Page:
Mike McCurry (press secretary)

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Mike McCurry
20th White House Press Secretary
In office
December 22, 1994 – August 4, 1998
PresidentBill Clinton
Preceded byDee Dee Myers
Succeeded byJoe Lockhart
Personal details
Michael Demaree McCurry

(1954-10-27) October 27, 1954 (age 66)
Charleston, South Carolina, U.S.
Political partyDemocratic
EducationPrinceton University (BA)
Georgetown University (MA)
Wesley Theological Seminary (MA)

Michael Demaree McCurry (born October 27, 1954) is best known for having served in Bill Clinton's administration as the nation's 18th White House Press Secretary. He is a Washington-based communications consultant and is associated with the firm Public Strategies Washington, Inc.[1] He is also active within the administration of the United Methodist Church, serving as a lay delegate to the Church General Conference and on various denominational boards. He currently co-chairs the Commission on Presidential Debates.[2] Born in Charleston, South Carolina, he was educated at Princeton University and Georgetown University.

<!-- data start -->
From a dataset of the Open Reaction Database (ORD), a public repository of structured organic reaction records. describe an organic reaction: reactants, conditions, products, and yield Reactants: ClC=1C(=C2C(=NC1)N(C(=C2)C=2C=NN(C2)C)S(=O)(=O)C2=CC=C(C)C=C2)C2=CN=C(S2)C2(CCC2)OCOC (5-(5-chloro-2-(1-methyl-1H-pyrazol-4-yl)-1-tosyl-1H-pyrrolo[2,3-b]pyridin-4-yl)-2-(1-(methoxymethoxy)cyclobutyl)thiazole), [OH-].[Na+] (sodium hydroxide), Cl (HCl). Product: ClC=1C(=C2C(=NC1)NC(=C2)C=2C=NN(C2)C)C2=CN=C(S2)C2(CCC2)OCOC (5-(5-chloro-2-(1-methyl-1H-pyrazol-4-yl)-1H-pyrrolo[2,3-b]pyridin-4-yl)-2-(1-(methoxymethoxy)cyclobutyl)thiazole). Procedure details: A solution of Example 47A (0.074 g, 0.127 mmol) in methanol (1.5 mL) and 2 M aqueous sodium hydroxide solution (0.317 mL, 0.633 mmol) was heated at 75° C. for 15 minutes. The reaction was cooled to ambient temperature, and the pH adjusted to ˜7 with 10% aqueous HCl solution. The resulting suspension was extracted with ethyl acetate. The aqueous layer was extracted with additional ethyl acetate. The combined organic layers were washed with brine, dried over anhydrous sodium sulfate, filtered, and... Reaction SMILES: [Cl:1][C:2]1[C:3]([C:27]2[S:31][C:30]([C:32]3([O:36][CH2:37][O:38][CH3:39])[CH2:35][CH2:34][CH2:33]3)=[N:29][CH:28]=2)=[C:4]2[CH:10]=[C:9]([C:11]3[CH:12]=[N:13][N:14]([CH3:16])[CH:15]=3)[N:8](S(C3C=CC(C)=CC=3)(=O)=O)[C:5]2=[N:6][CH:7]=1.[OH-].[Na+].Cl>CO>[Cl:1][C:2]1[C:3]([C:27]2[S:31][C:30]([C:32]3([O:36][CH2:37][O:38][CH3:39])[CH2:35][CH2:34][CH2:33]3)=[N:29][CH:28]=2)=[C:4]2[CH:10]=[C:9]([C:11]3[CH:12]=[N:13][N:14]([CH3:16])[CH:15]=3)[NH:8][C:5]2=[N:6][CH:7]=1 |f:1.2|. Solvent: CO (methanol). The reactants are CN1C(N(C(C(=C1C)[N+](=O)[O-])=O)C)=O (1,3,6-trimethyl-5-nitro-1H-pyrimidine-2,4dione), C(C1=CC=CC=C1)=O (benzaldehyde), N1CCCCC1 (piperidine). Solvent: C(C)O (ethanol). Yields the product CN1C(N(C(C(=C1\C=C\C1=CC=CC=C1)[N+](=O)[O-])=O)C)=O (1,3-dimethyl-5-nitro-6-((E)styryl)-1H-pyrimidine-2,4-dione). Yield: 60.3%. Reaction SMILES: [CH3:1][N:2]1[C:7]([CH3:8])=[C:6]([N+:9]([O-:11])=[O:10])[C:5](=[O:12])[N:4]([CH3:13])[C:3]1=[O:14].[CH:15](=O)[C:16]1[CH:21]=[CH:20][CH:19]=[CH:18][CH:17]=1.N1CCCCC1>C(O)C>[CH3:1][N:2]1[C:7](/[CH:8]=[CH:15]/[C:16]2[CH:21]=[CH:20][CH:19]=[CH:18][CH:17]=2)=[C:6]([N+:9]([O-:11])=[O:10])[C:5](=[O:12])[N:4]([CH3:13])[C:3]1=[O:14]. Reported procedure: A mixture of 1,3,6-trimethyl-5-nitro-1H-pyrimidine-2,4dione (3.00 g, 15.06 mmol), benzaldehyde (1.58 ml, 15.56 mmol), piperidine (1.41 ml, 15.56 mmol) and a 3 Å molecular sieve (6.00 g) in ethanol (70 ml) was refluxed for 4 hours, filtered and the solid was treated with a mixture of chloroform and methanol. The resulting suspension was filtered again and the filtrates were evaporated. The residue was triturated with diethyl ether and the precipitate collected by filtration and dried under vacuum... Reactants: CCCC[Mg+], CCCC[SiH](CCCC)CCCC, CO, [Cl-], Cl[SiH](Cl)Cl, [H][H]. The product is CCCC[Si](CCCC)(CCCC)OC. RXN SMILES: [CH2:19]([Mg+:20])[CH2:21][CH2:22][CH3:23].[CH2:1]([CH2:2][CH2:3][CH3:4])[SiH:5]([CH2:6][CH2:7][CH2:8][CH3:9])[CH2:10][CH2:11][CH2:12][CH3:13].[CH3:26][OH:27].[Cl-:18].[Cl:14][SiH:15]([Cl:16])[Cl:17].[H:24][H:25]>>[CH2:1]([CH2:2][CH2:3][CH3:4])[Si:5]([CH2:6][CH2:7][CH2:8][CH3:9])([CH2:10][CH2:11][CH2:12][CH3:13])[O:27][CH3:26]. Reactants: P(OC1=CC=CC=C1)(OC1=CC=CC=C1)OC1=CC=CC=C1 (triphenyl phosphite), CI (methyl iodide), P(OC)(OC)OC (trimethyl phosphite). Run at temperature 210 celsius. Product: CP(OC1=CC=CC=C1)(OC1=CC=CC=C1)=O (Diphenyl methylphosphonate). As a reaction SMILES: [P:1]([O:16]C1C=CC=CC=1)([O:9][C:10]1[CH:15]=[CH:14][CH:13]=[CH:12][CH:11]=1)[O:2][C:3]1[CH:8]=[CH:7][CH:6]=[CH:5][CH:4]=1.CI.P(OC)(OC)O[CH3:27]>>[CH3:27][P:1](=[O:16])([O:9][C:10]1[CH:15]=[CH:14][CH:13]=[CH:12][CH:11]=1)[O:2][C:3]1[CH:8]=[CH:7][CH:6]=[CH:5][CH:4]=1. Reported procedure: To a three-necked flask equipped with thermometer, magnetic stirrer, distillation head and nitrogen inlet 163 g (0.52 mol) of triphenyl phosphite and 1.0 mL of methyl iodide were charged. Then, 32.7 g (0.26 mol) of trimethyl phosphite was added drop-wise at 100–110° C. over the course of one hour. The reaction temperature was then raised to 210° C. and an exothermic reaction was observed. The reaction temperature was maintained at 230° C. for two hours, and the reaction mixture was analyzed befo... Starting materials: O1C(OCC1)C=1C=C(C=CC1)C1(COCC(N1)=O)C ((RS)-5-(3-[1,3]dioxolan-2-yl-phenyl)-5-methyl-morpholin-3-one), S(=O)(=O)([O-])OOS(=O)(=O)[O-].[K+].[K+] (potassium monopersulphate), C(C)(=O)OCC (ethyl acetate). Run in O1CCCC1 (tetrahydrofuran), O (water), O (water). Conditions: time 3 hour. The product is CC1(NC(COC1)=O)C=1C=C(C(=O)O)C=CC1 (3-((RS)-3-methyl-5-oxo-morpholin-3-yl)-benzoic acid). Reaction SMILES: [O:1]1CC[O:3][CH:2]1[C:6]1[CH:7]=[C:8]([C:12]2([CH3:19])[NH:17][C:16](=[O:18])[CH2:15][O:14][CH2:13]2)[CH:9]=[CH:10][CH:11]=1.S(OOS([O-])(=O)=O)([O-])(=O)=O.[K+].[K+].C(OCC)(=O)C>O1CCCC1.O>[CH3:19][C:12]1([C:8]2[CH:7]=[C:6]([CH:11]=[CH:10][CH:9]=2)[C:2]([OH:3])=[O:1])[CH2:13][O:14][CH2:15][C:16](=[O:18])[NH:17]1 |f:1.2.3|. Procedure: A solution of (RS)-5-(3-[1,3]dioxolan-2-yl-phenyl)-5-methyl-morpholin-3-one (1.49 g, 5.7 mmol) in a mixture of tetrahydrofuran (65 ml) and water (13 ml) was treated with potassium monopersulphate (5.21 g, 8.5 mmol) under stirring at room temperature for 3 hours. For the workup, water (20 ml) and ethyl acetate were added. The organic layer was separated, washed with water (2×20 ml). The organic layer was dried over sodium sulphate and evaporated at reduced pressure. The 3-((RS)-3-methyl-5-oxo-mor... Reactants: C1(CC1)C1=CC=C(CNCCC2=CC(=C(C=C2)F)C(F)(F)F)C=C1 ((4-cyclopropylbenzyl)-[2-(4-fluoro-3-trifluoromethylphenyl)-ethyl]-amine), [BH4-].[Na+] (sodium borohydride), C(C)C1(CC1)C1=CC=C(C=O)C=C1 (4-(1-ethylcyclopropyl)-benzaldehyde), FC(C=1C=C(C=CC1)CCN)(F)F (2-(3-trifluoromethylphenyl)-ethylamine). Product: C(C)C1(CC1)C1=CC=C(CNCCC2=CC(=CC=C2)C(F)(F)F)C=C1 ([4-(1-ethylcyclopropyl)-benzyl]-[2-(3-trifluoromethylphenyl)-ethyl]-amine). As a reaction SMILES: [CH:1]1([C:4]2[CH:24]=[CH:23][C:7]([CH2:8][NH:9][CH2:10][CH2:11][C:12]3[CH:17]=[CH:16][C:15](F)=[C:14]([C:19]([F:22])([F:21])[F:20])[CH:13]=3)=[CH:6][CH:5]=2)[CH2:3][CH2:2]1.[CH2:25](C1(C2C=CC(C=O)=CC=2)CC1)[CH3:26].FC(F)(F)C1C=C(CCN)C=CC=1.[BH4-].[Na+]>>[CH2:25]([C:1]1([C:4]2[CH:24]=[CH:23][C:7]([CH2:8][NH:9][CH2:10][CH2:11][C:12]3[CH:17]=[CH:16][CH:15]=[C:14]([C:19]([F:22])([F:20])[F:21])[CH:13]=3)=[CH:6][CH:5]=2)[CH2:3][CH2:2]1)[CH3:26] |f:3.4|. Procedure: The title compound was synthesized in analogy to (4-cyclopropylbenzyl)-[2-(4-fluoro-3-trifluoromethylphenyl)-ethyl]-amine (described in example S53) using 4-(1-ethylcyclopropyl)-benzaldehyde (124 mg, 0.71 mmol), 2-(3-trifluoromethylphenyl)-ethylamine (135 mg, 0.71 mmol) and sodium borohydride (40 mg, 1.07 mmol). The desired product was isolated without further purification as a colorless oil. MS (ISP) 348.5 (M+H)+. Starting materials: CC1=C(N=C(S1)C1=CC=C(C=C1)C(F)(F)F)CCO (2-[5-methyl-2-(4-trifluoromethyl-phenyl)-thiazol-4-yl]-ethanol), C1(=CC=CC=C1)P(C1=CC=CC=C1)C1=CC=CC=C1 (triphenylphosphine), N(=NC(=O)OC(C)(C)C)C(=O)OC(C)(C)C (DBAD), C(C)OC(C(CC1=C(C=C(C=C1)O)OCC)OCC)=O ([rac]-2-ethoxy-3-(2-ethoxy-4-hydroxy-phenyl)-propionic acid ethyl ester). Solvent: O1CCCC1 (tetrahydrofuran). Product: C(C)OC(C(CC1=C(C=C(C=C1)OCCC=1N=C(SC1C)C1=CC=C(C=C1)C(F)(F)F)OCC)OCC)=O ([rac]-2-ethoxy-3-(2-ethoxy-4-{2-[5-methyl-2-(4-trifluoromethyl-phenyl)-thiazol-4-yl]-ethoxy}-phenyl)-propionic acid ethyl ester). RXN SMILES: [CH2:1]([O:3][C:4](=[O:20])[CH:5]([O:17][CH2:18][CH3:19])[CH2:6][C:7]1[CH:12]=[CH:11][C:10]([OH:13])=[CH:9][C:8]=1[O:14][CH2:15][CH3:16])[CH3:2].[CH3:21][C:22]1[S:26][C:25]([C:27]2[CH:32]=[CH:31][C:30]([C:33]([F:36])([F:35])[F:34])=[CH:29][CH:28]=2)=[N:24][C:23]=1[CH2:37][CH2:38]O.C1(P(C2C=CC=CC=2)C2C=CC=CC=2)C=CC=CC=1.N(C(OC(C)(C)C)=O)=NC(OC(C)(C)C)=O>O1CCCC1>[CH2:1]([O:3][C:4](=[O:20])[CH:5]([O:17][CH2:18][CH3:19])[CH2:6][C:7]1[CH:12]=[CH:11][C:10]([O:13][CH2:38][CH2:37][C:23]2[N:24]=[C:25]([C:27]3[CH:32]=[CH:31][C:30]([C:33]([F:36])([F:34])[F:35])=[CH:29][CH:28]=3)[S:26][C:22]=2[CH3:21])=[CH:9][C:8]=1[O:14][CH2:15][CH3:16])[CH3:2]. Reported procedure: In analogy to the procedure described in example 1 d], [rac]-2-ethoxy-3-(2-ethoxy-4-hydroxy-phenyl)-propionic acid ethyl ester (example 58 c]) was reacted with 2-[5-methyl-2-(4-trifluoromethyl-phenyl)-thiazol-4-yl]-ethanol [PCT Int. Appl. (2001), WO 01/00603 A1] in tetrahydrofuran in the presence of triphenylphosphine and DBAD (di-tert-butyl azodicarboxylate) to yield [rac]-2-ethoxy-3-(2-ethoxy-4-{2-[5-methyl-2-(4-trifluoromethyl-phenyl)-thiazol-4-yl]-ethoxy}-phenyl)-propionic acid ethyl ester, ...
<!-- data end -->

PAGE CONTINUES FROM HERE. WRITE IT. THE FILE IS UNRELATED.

Education and early career[edit]

McCurry was born in Charleston, South Carolina, and raised in the San Francisco Bay Area. He attended San Carlos High School on the San Francisco Peninsula from 1969 to 1971 and then transferred to the racially diverse Ravenswood High School in East Palo Alto, where he graduated in 1972. During his senior year in high school, McCurry served as Governor of the California Junior State, a student-run mock government that today is better known as the Junior State of America. McCurry received his Bachelor of Arts degree from Princeton University in 1976 and a Master of Arts degree from Georgetown University in 1985. He began his political career as press secretary to the Committee on Labor and Human Resources, as well as press secretary to Senator Harrison A. Williams from 1976 to 1981. Between 1981 and 1983, he served as press secretary to Senator Daniel Patrick Moynihan.